This International Women's Day, we're launching a new series that explores why there aren’t more women at the top in global health—yet.
A bold new generation of women is guiding the future of global health and development. You’ll meet some of them at SwitchPoint.
Salome was one of 830 women around the world who died that day from problems related to childbirth.
The Ouagadougou Partnership invites Canada to be part of its hidden story of success for women and girls.
Health workers are forging key partnerships to halt the violence.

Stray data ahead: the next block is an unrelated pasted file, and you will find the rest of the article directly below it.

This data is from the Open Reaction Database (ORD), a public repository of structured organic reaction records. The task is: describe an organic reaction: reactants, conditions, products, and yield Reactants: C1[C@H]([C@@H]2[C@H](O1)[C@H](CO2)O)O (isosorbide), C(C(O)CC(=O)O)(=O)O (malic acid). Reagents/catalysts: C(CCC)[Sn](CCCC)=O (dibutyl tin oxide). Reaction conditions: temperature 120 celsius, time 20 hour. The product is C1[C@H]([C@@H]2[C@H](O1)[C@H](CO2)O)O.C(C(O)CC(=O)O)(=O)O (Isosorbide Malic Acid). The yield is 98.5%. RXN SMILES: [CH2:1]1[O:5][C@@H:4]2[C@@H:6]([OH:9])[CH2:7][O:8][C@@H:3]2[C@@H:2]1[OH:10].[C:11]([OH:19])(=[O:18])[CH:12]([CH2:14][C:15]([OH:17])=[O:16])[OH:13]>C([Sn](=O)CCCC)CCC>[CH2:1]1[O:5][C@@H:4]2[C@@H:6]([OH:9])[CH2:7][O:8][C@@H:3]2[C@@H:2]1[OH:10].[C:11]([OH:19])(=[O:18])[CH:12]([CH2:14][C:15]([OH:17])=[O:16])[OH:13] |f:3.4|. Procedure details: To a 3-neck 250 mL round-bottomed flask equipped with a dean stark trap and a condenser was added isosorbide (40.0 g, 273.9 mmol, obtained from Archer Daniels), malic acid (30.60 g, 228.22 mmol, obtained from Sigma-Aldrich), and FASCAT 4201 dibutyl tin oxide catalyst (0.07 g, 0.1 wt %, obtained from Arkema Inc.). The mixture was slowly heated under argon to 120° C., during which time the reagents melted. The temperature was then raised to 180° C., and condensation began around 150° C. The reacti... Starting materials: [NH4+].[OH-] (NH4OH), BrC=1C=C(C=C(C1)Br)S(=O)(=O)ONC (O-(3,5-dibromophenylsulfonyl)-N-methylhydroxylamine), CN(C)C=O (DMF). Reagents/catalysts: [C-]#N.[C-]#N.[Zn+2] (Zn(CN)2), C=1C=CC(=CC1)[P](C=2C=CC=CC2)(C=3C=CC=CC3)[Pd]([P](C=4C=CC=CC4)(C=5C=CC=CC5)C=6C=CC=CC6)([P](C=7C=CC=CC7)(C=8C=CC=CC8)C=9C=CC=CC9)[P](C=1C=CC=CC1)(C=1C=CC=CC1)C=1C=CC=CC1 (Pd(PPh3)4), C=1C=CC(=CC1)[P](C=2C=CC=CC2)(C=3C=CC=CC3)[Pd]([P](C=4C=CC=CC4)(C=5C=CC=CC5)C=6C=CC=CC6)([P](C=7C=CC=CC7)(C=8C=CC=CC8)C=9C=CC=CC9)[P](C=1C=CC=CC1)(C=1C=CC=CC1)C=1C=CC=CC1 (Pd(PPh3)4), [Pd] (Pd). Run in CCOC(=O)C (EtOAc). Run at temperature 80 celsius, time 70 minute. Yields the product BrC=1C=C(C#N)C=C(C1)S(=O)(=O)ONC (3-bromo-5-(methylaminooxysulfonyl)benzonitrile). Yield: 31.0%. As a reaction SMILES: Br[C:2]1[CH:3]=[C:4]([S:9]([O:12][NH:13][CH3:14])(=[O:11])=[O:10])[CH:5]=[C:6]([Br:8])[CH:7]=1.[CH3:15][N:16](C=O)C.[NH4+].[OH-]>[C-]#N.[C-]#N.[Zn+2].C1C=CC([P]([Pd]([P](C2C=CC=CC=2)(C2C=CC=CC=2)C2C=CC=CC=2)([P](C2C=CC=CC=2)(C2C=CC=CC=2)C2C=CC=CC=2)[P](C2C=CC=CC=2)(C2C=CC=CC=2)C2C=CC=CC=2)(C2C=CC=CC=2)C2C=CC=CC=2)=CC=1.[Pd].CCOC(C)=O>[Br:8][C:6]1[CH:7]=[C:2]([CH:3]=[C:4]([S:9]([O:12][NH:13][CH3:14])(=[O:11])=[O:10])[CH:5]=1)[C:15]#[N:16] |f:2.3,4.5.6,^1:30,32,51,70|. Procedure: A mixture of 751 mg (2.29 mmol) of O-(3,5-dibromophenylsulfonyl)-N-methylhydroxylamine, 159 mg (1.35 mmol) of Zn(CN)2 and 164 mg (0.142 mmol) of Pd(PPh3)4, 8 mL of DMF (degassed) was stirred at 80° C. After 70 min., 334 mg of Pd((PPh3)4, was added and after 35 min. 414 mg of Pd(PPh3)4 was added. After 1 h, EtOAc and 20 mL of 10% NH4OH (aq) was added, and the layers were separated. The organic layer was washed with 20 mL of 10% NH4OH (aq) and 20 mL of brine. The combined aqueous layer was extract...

“Let me treat my patients,” pleads a Syrian doctor whose hospital has been repeatedly attacked. This year on International Women’s Day, let’s pledge to #MakeItHappen.
On International Women's Day we remember the dedicated women we met at Garden City University College who are making women’s health happen.
Whether it’s online or on the ground, out of sight or in the international spotlight, these women are blazing new and better trails for global health and development.
A first-of-its-kind training for health workers is sparking some uncommon—and sometimes heated—conversations in Bamako.
What can we do to reduce discrimination and violence against women? And how can we make change last for generations to come? Madhuri Narayanan has some ideas.